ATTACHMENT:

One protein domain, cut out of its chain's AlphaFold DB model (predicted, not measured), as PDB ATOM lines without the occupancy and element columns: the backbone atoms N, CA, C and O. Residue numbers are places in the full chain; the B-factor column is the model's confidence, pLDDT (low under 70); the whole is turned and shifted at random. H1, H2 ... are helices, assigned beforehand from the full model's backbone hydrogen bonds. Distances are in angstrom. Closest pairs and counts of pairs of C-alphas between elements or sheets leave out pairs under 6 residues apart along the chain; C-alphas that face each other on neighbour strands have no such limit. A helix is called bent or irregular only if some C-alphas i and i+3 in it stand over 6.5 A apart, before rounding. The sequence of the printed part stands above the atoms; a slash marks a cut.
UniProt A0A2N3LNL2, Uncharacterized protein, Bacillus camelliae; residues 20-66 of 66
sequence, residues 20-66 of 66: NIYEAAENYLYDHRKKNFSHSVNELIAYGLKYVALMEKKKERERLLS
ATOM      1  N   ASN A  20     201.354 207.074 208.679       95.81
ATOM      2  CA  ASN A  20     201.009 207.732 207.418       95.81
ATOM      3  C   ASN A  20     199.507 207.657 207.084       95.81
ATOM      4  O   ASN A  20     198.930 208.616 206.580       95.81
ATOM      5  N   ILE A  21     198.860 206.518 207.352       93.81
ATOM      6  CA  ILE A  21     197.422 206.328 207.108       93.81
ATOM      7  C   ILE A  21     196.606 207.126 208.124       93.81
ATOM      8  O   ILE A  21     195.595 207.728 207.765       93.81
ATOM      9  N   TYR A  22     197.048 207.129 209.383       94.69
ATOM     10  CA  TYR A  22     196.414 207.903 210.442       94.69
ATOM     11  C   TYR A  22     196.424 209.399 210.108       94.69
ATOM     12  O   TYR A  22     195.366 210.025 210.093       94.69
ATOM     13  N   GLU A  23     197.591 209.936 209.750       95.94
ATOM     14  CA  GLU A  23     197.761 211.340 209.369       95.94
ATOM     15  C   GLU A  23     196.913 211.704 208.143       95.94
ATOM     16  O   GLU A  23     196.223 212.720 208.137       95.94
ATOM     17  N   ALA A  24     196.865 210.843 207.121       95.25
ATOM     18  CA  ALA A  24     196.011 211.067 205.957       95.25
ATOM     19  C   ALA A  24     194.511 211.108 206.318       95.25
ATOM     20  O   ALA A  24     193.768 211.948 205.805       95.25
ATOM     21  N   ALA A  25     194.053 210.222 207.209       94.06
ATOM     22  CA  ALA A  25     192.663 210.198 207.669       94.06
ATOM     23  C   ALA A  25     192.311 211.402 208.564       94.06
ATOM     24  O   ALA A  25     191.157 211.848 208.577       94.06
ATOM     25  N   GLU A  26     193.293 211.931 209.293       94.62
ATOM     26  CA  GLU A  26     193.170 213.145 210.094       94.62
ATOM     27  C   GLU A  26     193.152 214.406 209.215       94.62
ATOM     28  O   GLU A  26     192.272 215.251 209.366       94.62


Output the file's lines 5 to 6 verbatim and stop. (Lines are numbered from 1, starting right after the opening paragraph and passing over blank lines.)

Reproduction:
ATOM      3  C   ASN A  20     199.507 207.657 207.084       95.81
ATOM      4  O   ASN A  20     198.930 208.616 206.580       95.81